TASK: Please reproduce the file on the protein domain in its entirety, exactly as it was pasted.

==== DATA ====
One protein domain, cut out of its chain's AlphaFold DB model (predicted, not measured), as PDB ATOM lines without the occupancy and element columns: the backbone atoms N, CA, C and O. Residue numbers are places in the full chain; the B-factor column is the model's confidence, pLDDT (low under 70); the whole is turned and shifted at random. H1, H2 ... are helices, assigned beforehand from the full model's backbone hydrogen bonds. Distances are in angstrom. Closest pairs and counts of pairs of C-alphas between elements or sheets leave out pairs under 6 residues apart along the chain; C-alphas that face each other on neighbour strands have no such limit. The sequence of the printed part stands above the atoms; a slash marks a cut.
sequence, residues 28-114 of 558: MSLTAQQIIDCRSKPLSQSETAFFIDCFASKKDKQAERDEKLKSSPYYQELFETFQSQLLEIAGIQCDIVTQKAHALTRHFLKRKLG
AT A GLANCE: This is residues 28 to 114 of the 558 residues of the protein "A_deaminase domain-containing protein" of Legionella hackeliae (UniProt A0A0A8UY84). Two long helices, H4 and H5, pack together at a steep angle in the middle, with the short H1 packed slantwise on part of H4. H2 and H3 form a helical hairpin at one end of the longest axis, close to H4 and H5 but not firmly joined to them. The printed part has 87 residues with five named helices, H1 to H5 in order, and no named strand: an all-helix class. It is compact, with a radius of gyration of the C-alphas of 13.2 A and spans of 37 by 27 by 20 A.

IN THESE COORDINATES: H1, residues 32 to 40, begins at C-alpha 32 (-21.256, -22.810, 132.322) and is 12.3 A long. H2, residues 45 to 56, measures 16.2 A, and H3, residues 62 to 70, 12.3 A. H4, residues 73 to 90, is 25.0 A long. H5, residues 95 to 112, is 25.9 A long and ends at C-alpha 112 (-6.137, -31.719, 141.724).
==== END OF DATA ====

One protein domain, cut out of its chain's AlphaFold DB model (predicted, not measured), as PDB ATOM lines without the occupancy and element columns: the backbone atoms N, CA, C and O. Residue numbers are places in the full chain; the B-factor column is the model's confidence, pLDDT (low under 70); the whole is turned and shifted at random. H1, H2 ... are helices, assigned beforehand from the full model's backbone hydrogen bonds. Distances are in angstrom. Closest pairs and counts of pairs of C-alphas between elements or sheets leave out pairs under 6 residues apart along the chain; C-alphas that face each other on neighbour strands have no such limit. The sequence of the printed part stands above the atoms; a slash marks a cut.
sequence, residues 28-114 of 558: MSLTAQQIIDCRSKPLSQSETAFFIDCFASKKDKQAERDEKLKSSPYYQELFETFQSQLLEIAGIQCDIVTQKAHALTRHFLKRKLG
AT A GLANCE: This is residues 28 to 114 of the 558 residues of the protein "A_deaminase domain-containing protein" of Legionella hackeliae (UniProt A0A0A8UY84). Two long helices, H4 and H5, pack together at a steep angle in the middle, with the short H1 packed slantwise on part of H4. H2 and H3 form a helical hairpin at one end of the longest axis, close to H4 and H5 but not firmly joined to them. The printed part has 87 residues with five named helices, H1 to H5 in order, and no named strand: an all-helix class. It is compact, with a radius of gyration of the C-alphas of 13.2 A and spans of 37 by 27 by 20 A.

IN THESE COORDINATES: H1, residues 32 to 40, begins at C-alpha 32 (-21.256, -22.810, 132.322) and is 12.3 A long. H2, residues 45 to 56, measures 16.2 A, and H3, residues 62 to 70, 12.3 A. H4, residues 73 to 90, is 25.0 A long. H5, residues 95 to 112, is 25.9 A long and ends at C-alpha 112 (-6.137, -31.719, 141.724).